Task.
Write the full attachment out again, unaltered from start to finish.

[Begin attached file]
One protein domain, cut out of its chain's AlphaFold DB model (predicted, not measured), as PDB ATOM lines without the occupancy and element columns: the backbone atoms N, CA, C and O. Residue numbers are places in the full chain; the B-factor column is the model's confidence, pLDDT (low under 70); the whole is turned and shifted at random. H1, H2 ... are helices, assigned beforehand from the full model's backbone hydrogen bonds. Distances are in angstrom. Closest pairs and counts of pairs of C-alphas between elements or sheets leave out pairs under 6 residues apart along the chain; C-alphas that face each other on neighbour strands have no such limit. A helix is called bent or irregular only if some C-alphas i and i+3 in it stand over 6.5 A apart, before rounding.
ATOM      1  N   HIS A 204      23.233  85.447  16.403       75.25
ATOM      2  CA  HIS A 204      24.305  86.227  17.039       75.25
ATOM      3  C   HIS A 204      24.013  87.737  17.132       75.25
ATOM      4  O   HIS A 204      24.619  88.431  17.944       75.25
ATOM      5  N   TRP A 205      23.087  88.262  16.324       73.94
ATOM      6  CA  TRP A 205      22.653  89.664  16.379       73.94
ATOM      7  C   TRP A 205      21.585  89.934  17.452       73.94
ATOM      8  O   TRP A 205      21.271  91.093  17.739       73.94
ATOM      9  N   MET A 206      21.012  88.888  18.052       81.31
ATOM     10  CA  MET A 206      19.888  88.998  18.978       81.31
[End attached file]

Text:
One protein domain, cut out of its chain's AlphaFold DB model (predicted, not measured), as PDB ATOM lines without the occupancy and element columns: the backbone atoms N, CA, C and O. Residue numbers are places in the full chain; the B-factor column is the model's confidence, pLDDT (low under 70); the whole is turned and shifted at random. H1, H2 ... are helices, assigned beforehand from the full model's backbone hydrogen bonds. Distances are in angstrom. Closest pairs and counts of pairs of C-alphas between elements or sheets leave out pairs under 6 residues apart along the chain; C-alphas that face each other on neighbour strands have no such limit. A helix is called bent or irregular only if some C-alphas i and i+3 in it stand over 6.5 A apart, before rounding.
ATOM      1  N   HIS A 204      23.233  85.447  16.403       75.25
ATOM      2  CA  HIS A 204      24.305  86.227  17.039       75.25
ATOM      3  C   HIS A 204      24.013  87.737  17.132       75.25
ATOM      4  O   HIS A 204      24.619  88.431  17.944       75.25
ATOM      5  N   TRP A 205      23.087  88.262  16.324       73.94
ATOM      6  CA  TRP A 205      22.653  89.664  16.379       73.94
ATOM      7  C   TRP A 205      21.585  89.934  17.452       73.94
ATOM      8  O   TRP A 205      21.271  91.093  17.739       73.94
ATOM      9  N   MET A 206      21.012  88.888  18.052       81.31
ATOM     10  CA  MET A 206      19.888  88.998  18.978       81.31